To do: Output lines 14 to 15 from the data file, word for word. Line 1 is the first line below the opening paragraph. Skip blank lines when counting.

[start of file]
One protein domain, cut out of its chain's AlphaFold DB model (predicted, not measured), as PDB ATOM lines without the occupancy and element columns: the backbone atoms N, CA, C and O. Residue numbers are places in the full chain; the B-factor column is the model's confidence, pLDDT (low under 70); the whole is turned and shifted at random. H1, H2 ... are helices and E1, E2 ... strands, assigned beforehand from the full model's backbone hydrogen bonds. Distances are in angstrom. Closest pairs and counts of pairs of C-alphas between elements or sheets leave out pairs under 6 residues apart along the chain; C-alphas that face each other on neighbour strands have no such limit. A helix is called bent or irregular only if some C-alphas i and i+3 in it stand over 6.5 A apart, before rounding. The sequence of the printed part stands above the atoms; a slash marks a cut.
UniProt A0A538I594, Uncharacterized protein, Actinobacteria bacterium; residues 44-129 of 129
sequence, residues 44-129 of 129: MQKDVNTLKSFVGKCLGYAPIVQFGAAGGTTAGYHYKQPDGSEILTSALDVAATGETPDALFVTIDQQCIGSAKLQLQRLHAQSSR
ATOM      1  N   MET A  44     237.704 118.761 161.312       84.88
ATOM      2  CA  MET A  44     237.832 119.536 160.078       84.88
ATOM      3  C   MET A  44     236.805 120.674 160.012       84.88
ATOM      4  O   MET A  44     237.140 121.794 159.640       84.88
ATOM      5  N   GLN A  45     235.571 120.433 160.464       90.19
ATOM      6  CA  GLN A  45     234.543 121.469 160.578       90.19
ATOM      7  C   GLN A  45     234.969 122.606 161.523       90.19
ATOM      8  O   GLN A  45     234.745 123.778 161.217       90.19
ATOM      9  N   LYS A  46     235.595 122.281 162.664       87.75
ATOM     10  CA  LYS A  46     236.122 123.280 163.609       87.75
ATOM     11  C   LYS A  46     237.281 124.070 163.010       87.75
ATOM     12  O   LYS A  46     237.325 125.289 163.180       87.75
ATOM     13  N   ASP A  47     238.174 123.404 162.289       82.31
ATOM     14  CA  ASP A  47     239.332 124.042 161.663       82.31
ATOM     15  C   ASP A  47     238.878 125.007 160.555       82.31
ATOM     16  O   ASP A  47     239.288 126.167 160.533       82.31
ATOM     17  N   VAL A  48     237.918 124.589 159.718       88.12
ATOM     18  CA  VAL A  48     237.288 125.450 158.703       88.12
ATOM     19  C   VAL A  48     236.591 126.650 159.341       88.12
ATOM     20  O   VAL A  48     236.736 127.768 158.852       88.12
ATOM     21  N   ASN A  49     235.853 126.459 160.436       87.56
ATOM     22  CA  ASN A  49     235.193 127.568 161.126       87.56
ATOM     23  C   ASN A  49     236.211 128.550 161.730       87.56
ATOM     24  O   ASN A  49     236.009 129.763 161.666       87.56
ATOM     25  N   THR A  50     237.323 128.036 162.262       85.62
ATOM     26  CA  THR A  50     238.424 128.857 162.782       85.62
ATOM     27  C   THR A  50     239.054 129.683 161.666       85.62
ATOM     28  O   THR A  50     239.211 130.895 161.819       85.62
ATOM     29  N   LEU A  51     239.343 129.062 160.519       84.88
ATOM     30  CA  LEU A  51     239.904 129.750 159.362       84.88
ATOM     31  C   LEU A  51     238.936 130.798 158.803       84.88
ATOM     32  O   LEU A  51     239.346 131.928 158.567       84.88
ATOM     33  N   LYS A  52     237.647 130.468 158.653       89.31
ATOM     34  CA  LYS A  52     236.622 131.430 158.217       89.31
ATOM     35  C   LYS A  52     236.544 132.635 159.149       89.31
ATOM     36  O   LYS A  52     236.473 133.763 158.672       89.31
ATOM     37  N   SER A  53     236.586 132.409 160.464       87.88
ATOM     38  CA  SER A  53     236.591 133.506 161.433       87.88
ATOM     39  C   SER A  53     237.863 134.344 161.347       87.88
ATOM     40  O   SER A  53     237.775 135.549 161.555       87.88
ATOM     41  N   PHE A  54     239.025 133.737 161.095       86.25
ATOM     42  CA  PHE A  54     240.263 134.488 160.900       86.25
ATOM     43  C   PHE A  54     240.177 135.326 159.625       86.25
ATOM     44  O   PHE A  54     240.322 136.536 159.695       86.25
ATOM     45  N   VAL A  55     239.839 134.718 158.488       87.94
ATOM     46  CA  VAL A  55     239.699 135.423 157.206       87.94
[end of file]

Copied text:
ATOM     12  O   LYS A  46     237.325 125.289 163.180       87.75
ATOM     13  N   ASP A  47     238.174 123.404 162.289       82.31